I may not be an Olympian, but I am still loved by the God of the Universe.

I may not make the most money possible, but God provides.

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I may not sell many books or have 300,000 Facebook followers, but I do what I do for the glory of God, not for the recognition of people.

God has given me unique talents and gifts, and those gifts don’t make me an Olympian or a best-selling author, or the richest person. It makes me…well, me.  And I am a child of God, loved beyond measure, forgiven and free.

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Headlights

By Kristen Entwistle

I was driving home late last night, down one of those two lane country roads in Indiana.  Turns out, there’s a lot of those roads, and I’m pretty unfamiliar with them right now.  You see, I just moved here, and I’m still learning my way around.  I don’t know which roads twist and turn or which ones are likely to have horses and buggies on them.  I don’t know which ones have stop signs every half mile, and which ones go on forever.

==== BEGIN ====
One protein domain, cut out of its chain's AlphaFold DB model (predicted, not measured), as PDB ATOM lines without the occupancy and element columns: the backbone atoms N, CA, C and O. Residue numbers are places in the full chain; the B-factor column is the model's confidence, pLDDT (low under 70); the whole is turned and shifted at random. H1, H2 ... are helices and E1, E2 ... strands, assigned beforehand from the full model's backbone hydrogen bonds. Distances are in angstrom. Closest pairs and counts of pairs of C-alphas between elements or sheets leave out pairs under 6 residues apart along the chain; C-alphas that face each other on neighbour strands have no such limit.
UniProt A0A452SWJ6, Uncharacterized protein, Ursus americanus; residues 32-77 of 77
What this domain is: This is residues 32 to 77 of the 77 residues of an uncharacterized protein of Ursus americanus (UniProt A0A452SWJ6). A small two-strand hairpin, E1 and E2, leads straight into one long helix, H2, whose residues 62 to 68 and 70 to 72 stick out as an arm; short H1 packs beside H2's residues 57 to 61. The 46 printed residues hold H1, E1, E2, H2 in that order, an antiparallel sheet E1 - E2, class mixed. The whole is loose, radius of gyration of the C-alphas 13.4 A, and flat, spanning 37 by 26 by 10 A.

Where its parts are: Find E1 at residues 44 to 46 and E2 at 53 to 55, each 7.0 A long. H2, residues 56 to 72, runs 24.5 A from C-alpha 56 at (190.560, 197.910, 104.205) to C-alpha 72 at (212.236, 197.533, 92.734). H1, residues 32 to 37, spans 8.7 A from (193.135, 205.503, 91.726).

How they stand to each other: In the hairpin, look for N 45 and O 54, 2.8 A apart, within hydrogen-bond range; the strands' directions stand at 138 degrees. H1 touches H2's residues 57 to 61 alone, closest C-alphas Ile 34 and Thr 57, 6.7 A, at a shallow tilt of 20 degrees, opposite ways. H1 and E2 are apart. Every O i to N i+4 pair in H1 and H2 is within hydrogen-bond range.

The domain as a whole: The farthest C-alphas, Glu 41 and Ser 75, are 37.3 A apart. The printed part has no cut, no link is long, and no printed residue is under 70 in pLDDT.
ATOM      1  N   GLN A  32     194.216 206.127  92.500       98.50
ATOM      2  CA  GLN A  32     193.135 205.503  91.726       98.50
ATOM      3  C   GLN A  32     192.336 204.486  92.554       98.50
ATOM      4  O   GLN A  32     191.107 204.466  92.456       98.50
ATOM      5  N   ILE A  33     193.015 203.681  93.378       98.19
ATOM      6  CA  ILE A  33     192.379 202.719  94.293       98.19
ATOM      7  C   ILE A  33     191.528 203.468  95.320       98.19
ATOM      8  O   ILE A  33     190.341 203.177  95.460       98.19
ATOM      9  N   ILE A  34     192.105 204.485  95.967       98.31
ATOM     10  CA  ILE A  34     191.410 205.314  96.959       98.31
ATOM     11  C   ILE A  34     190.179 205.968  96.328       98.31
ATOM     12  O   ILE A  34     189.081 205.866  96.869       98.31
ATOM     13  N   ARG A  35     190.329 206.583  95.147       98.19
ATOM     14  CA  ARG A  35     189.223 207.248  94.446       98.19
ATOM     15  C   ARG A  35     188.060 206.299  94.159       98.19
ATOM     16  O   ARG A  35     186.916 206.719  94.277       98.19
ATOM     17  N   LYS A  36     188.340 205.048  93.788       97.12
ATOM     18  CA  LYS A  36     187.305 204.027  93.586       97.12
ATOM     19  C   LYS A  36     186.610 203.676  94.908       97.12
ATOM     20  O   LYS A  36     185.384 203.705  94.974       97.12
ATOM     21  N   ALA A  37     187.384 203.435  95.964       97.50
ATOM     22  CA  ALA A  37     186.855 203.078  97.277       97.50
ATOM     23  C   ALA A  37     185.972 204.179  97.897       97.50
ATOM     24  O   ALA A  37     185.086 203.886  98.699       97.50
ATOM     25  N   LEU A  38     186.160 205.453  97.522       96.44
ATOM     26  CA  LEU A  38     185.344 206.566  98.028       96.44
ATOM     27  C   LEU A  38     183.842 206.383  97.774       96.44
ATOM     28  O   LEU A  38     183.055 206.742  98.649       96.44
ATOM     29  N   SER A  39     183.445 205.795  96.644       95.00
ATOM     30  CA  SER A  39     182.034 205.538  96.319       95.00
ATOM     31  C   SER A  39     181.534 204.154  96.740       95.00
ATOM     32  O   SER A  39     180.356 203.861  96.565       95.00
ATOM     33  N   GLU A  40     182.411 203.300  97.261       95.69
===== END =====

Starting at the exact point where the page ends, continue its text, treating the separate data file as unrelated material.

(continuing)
Most of these roads have a ditch on either side of them and people who drive like maniacs.  Oh, and people who blind you with their high beams.

As I was driving down that two lane road last night, it was a little scary – not being able to see more than a hundred feet in front of you and not knowing what’s up ahead.

It’s kind of like life, isn’t it?  God gives us these glimpses of what He is calling us to do, these rare moments of certainty where we can see a hundred feet in front of us.  But we can’t see what’s coming.  We can’t see that there’s a sharp turn or a stop sign up ahead.  That cancer is going to hit us seemingly out of nowhere or that a close friend is going to die unexpectedly.  But we can’t see the good things too – the new baby, the extra money that just showed up in the budget – all we can see is what God illuminates before us.

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Occasionally we get a glimpse of what’s coming when there’s a house light on, or a gas station.  But not very often.  Most of the time we’re still in the dark, with only our headlights.

Walking in faith isn’t easy, and it’s certainly not without its difficulties.  But we’ve got a God who can see all the twists and turns and stop signs because He built the road.  He knows what lies ahead for us and He guides us through it.

We may end up in the ditch sometimes, or make a wrong turn, but still He shows us the way, one step at a time.